12. Yes you do need adequate ventilation around a fridge and the space and gaps requirement around a fridge is part of the spec. That said there are many electric compressor fridges on old boats that have been fitted as replacements for old gas fridges using the same aperture (as ours was) that are close to or fall a bit short in the ventilated area. As installed (before we bought the boat) our fridge has always worked OK in 'normal temperatures but on very hot summers days has really struggled virtually running all the time as it just could not get rid of the heat fast enough. Our fan just supplements the naturally occurring air movement and believe me it has made a big difference to the efficiency of the fridge.
  13. There has been some interest in my fridge cooling fan. The final design evolved from several unsatisfactory attempts mostly concerning the amount of air gap behind the fan restricting the flow and the positioning of the fan with relation to the back of the fridge. I did make a few notes in my book at the time so I have typed them up as a rough spec for anyone that may be interested. The fan and digital controller are available on e-bay very cheaply. It would be OK to not have the thermostat and run a fan all the time as they take very little power but at night when the temperature has dropped it is not really needed and as we sometimes use the seat in the saloon as guest bed the, whirring of even a quirt fan can be obtrusive in the still of the night. The controller has a thermocouple and I found that it was best to position this out of the air flow, in fact it is now positioned beside the fan as in the photo. Setting the on and off temperatures did require some experimentation and would obviously vary dependent on particular installations. The 12v feed from the fan is taken via a small line fuse from the supply line to the fridge so that it runs either off the battery or the 12 power supply when on shore power. I am considering adding a second fan next year to give more air flow over a bigger area. Fridge Fan Materials & Construction 80mm 12volt Computer Fan x 1 20mm x 25mm wood batten as required Digital Thermostat x 1 Plastic Spacers 35mm x 4 Terminal Block x 1 P Clips x 2 Screws as required Constraints that I worked with: The assembly cannot extend more than 80mm from the wall to give a reasonable air flow gap to the evaporator on the back of the fridge of approx 100mm. To achieve full airflow the back of the fan must be unobstructed, experimentation suggests 55mm min so 20mm wood thickness + 35mm spacers used Fan must run only when the air temperature behind the fridge rises above an acceptable level. (to be determined) Fan must continue to run until the temperature drops to an acceptable level (to be determined. I hope this all makes some sort of sense, PM me if you want any other info.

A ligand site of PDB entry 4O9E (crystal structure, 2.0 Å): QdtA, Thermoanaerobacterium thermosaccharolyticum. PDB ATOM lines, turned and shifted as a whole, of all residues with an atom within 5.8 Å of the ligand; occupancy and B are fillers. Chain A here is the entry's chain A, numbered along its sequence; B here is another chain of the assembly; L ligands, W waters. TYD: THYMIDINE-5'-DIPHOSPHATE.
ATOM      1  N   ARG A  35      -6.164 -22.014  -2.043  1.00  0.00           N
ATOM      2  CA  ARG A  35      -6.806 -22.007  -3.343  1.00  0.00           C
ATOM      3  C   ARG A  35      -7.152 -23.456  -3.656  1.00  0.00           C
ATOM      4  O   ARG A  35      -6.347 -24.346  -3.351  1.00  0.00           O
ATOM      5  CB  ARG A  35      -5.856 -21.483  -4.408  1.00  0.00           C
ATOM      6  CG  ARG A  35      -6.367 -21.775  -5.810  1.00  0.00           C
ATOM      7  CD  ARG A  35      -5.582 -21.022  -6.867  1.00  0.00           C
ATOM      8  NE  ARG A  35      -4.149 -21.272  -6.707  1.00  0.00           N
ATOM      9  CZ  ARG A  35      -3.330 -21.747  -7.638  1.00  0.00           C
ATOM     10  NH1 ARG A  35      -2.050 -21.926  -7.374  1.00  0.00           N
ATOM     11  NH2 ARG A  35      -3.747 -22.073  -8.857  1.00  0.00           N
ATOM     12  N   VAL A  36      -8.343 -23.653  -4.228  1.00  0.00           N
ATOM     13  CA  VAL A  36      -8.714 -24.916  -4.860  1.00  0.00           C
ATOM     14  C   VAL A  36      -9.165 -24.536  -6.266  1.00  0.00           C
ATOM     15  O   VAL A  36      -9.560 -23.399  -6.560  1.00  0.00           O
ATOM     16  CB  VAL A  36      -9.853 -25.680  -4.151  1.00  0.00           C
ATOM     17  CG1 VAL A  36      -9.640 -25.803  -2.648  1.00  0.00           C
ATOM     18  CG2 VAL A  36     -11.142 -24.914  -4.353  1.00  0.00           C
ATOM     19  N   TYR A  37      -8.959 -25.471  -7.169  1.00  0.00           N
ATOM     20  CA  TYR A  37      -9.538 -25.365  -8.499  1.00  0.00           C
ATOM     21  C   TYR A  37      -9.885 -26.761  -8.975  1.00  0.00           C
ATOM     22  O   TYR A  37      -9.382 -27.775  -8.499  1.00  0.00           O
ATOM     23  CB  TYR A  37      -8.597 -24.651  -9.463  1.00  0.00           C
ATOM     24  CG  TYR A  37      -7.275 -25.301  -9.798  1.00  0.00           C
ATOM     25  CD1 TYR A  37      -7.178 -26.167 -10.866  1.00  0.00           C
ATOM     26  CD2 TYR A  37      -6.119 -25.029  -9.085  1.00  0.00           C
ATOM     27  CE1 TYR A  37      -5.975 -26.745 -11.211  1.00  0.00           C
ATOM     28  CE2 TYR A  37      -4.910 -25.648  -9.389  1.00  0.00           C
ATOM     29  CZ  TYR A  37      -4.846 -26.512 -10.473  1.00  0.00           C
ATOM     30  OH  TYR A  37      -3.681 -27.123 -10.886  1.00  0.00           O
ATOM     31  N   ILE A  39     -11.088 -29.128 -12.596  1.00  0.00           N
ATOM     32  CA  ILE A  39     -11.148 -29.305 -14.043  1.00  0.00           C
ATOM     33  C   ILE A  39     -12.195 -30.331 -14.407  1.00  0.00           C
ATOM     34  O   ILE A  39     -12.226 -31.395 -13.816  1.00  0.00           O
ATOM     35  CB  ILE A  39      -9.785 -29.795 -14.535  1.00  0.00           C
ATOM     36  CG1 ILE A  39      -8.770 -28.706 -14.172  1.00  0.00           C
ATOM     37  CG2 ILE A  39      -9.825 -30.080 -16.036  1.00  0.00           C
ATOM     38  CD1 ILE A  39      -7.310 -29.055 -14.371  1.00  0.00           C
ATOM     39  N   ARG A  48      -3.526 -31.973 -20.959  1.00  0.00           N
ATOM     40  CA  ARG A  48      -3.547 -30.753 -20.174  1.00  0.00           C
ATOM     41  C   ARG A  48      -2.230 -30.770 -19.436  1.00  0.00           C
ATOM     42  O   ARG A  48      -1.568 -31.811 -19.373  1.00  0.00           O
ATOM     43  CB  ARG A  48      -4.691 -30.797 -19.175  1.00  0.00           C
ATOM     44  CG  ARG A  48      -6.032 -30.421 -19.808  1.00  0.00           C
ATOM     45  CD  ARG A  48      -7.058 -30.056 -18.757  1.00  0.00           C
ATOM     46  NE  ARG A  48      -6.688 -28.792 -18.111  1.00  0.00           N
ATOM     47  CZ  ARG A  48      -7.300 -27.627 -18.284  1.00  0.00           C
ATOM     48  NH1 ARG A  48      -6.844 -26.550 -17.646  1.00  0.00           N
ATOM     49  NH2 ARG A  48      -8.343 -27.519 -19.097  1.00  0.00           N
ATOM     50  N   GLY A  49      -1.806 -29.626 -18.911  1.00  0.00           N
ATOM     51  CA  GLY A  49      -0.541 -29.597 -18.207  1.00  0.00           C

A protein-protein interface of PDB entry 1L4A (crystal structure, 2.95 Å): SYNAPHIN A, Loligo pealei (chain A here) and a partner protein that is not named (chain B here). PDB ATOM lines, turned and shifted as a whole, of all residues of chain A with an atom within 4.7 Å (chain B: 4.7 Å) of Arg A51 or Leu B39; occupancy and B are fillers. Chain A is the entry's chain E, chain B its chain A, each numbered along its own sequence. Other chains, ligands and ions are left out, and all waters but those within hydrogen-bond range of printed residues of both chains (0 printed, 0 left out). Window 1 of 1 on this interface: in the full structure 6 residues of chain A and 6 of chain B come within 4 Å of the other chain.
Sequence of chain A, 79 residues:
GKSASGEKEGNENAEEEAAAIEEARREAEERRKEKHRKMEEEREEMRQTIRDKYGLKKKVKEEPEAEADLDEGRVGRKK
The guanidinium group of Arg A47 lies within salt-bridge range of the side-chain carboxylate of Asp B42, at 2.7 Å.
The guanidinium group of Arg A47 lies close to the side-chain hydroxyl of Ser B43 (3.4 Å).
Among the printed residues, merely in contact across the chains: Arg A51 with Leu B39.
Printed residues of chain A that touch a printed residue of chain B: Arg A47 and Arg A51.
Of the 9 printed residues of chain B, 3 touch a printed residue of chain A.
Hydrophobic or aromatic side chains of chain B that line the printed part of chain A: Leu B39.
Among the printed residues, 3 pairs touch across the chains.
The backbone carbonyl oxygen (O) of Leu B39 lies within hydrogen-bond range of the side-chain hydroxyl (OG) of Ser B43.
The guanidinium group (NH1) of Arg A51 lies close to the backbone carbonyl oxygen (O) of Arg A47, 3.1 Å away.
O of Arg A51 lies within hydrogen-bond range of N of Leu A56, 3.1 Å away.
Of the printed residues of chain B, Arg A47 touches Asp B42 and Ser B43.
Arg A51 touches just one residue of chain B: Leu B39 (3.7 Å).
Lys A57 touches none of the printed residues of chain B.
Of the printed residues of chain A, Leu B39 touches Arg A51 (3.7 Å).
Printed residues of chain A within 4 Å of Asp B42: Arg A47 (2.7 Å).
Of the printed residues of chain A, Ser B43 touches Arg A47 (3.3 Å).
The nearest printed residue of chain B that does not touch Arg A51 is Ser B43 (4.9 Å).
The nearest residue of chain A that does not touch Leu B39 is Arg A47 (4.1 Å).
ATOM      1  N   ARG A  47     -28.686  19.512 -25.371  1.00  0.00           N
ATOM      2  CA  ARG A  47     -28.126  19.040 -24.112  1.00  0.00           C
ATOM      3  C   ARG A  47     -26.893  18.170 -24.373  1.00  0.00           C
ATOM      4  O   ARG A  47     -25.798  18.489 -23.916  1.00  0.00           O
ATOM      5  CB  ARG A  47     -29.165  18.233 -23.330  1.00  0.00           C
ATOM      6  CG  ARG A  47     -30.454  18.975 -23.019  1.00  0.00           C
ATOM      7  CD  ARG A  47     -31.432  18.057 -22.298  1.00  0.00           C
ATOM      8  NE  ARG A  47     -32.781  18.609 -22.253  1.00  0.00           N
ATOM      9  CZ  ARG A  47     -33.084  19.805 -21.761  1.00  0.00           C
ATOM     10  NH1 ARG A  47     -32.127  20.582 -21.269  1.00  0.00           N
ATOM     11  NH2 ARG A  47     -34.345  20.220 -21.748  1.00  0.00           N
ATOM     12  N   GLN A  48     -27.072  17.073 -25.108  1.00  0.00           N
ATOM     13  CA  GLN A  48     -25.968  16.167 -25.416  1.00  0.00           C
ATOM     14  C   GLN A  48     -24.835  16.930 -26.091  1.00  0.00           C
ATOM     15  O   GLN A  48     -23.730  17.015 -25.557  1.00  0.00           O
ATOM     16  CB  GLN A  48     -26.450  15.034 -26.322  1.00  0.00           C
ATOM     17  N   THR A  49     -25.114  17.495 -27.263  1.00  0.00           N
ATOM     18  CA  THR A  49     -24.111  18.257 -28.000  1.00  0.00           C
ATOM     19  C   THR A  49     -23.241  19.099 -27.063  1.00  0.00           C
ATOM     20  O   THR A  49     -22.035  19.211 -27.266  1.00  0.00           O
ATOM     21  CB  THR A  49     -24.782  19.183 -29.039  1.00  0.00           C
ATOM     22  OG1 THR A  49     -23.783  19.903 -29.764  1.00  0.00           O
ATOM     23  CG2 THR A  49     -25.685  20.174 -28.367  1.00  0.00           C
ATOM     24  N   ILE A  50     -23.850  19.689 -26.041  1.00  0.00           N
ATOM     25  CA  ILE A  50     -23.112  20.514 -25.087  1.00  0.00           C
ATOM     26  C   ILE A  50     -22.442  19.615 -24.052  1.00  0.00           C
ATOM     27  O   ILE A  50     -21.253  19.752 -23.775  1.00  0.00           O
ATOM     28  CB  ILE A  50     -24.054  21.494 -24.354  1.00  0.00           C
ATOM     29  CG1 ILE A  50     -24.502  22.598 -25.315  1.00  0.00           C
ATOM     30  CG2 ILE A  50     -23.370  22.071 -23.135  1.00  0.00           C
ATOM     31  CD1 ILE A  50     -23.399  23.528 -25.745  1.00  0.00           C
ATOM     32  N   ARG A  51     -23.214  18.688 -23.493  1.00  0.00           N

14. We have gone down a slightly different route. Our compressor type fridge is 12volt and draws around 3 amps (a bit more at start up) which is supplied by two 110aH domestic batteries. We have a 100w solar panel and MPPT controller that charges the batteries all the time when there is sunlight. Given that the fridge does not run all the time the solar panel will keep up with the consumption of the fridge. I did not want to fit a built in charger to run on shore power since it is only the fridge that draws any large degree of power so I made a panel that has a 10amp rated double pole break before make change over relay and a 240v to 12vDC power supply fed through a double pole fused isolator. As soon as the shore power is plugged in (assuming that the isolator is switched on) the power supply will start up, power the relay and switch the fridge over to the power supply output. Disconnection the shore power or switching of the isolator resumes the battery feed to the fridge. Because our fridge is in an enclose space with little space around it there was little if any air flow to allow the evaporator to lose the heat generated when the compressor was running, in hot weather it was running most of the time which is neither good for the fridge or current consumption. To combat this I made a thermostatic controlled computer fan positioned behind the fridge to blow onto the compressor and evaporator when the temperature in the cavity reaches a certain temperature and continues to run until the temperature reduces again. This made a tremendous difference to the operation of the fridge reducing the duty cycle and therefore current draw even on the hot days that we have see this year.